But after being silenced on air us midnight-till-dawners just became some sort of “manual automation”. Taking off secondary tax it soon didn’t even pay enough to get to Hastings and back every weekend, either.

Not long after I left midway through 1996 the graveyard shift was digitally automated/simulcast and what had been the entry point for regional broadcasters for years ceased to exist.

My dream radio career had lasted six months.

You got a fast car
Is it fast enough so we can fly away?
We gotta make a decision
Leave tonight or live and die this way”


“You got a fast car
We go cruising, entertain ourselves
You still ain’t got a job
And I work in the market as a checkout girl
I know things will get better
You’ll find work and I’ll get promoted
We’ll move out of the shelter
Buy a bigger house and live in the suburbs”

I got a job at Dymocks Booksellers in Napier in 2000. I met my future wife while working there in 2001. She ended up working there part time, too, and would go on to work in the book trade much longer than I did.

Our boss, Jeff, was very good and managed to organize it so we had our “weekends” (usually Wednesday and Thursday from memory) together. We had a fair bit of disposable income and planned to get a flat together at some stage in the near future.

In 2023 the store was bought by new owners, who interviewed us all and asked what our plans / goals were. I said after three years I’d like to move up and become some sort of manager eventually.

The new owners fired all the incumbent staff and took on new employees when they took over.

My wife got immediately head-hunted by a bookshop down the road. She would go back to working at Dymocks until its closure under even newer owners who took over after the owners who fired us failed.

I got a job as an Assistant Manager (the shop had only two staff including myself) at a video game store in the CBD a month after the bookshop let us go. This was “Big Money” in 2023: $10 per hour!

While still living at our respective homes the double income allowed us to regularly go out to the movies, have coffee and dessert on long Hawke’s Bay evenings and go for aimless drives.

We even found a flat with very good landlords who charged below market rates that allowed us to move in together in my childhood suburb of Tamatea!

There’s just something special about sunsets over Tamatea, as the big, golden orb dips below the Poraiti hills..


“You got a fast car
I got a job that pays all our bills
You stay out drinking late at the bar
See more of your friends than you do of your kids
I’d always hoped for better
Thought maybe together you and me’d find it
I got no plans, I ain’t going nowhere
Take your fast car and keep on driving”

In 2004 I was finally able to leave low-paying retail after a decade when I got a job in the same company (and office) as my (now fiancée’s) father and our income more than doubled.

I was only supposed to be for a year to cover maternity leave, but the lady who held my position previously decided not to return and I would remain in the job for the next 20 years – a massive change from what had been a natural three-year cycle in different retail jobs.

It meant job security and stability during some very unstable times in my life.

Between 2004 and 2023 my life was a rollercoaster of:

Not to mention all the interior and exterior crises of regular life, coming to grips with parenthood, and still trying to figure out how to be an adult.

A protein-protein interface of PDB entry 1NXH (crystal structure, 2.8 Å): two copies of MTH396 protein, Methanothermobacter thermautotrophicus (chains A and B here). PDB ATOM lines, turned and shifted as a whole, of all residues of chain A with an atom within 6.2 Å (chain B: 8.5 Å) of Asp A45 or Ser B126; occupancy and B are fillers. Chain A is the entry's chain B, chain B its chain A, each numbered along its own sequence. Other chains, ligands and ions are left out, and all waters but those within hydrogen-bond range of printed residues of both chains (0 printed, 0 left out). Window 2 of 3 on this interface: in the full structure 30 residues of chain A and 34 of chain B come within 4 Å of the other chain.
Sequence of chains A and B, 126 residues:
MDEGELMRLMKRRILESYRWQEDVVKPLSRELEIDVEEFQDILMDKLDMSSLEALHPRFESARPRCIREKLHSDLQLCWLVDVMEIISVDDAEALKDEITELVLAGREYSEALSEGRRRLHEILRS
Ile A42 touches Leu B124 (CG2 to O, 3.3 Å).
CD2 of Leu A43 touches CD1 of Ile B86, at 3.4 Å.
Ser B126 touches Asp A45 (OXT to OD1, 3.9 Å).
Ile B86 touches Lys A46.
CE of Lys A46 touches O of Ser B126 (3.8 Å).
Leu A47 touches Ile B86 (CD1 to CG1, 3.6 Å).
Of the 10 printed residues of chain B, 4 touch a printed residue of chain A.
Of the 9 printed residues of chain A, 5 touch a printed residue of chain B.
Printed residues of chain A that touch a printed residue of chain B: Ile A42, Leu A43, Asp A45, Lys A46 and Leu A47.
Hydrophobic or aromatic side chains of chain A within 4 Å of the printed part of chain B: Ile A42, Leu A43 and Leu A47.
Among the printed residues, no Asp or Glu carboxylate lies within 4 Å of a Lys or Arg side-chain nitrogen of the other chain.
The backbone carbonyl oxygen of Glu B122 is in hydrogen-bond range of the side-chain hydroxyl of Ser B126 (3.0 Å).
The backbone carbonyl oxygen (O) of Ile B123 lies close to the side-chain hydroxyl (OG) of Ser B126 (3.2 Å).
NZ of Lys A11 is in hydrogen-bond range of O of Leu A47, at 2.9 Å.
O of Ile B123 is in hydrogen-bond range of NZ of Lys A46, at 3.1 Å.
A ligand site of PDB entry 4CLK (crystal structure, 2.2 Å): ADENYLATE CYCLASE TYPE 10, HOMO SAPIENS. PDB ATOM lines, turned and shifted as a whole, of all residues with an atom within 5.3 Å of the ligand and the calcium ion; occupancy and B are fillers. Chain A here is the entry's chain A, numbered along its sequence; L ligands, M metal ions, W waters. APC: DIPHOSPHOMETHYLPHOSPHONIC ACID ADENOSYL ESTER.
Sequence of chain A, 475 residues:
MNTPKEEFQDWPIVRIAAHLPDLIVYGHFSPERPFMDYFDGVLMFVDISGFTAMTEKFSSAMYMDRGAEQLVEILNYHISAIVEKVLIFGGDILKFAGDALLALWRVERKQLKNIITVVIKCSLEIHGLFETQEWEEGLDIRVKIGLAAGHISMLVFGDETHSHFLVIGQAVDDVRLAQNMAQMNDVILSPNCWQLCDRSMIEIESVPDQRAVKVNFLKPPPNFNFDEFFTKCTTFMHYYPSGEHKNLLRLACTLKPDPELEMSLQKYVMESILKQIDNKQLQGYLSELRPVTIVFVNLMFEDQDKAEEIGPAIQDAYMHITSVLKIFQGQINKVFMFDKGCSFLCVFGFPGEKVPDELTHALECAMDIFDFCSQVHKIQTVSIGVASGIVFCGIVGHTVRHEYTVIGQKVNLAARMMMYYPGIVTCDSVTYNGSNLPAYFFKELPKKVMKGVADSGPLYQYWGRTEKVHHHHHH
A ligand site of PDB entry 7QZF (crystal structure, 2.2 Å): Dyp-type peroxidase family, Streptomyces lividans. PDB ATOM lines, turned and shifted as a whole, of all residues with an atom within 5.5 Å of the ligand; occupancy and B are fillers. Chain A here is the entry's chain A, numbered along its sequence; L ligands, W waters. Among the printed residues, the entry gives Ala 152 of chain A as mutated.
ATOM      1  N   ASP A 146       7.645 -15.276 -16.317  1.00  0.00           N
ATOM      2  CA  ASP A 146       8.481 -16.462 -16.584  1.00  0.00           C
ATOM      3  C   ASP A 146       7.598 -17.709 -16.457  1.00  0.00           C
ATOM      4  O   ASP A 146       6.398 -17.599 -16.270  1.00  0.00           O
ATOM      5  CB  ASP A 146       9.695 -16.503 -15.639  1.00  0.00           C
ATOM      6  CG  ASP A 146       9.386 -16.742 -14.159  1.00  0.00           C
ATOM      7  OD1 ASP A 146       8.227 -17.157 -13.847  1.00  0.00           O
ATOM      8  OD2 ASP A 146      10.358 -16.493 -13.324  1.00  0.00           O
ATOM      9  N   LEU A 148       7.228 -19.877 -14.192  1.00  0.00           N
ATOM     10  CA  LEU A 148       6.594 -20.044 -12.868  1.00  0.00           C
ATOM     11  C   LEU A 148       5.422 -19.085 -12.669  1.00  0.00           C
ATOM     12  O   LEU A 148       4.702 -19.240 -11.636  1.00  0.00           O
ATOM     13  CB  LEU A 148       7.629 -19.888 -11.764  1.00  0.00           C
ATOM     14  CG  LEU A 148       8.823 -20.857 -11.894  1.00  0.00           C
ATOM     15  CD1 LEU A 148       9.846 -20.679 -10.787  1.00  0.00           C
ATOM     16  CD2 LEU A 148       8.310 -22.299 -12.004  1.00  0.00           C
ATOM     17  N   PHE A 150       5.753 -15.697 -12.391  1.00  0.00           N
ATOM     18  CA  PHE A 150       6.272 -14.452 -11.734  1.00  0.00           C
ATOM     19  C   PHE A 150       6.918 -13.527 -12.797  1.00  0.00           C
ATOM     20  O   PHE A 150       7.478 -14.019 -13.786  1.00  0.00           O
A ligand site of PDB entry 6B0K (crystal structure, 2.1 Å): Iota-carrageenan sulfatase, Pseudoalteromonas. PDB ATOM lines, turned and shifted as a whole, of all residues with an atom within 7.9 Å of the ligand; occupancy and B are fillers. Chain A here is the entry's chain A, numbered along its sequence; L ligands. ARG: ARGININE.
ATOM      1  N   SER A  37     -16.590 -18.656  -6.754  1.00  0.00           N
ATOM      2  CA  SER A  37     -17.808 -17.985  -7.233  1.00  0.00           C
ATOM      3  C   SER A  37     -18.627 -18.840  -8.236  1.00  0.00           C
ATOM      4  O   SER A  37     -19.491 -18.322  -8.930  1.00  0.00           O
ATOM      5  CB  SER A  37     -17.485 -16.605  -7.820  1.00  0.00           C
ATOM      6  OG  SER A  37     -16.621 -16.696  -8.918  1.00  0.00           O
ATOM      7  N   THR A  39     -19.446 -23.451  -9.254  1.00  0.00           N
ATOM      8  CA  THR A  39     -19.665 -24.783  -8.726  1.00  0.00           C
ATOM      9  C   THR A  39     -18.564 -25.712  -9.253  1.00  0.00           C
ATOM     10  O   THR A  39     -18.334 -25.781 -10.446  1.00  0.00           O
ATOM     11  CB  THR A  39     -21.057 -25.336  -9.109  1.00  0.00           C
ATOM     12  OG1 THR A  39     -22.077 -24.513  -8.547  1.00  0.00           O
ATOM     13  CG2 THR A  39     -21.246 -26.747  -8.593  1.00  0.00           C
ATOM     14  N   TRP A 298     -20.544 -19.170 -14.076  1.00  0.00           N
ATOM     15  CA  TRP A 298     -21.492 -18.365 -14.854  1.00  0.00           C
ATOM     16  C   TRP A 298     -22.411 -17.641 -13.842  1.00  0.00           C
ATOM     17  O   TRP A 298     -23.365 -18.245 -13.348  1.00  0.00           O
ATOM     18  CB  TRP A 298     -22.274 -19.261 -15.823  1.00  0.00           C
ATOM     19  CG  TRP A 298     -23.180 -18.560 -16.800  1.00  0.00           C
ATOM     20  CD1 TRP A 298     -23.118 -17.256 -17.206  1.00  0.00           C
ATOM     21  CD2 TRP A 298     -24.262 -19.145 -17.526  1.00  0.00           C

I’ll certainly never be a “deadbeat dad” and have tried to be as involved as I can in our daughter’s life – Going on school trips, coaching her cricket team, doing all I can to ensure she knows she matters, is loved and can do her best.

I’ve sacrificed time, money, and opportunities for my family’s security, but that’s just what you do as a Dad. Right?

Sadly, security is no panacea for the feeling of stagnation when your own life and career goals fail to materialize after years and years of trying to effect change for yourself.

Despite two decades of loyal service and dedication to my job, doing odd hours and going above and beyond, often working solo and still meeting work targets, I still haven’t risen from the position I inherited 20 years ago.

Being unsuccessful in both internal promotions and finding a new career closer to what I actually want to do started to ulcerate some time ago.

I have had so many plans, but I’ve gone nowhere.

But there is still Hope.

Seeing people like Ke Huy Quan and Brendan Fraser win Academy Awards in 2023 showed that good guys with dreams can still get there in middle age, despite decades of feeling redundant or inadequate.

In 2023 Tracy Chapman became the first Black woman to have written a country music number one. She also becomes the first Black woman to win a Country Music Association award for “Fast Car”, 35 years after the song was first released, when Luke Combs’ cover of her song won “Song of the Year”.


“You got a fast car
Is it fast enough so you can fly away?
You gotta make a decision
Leave tonight or live and die this way”

Throughout “Fast Car” there is a beat that ticks away like an old analogue clock, and a plinky-plonky acoustic guitar riff that repeats over and over and sounds like water dripping constantly, endlessly.

I can’t and won’t leave my family, as my daughter is the best thing I have. But I can’t keep going without catching a break.

There is a stage where the line “live and die this way” stops being a way of life and becomes an imminent threat.

The snare and high-hat tick away like a clock. The plinky-plonky acoustic guitar riff repeats over and over, like water dripping constantly, endlessly.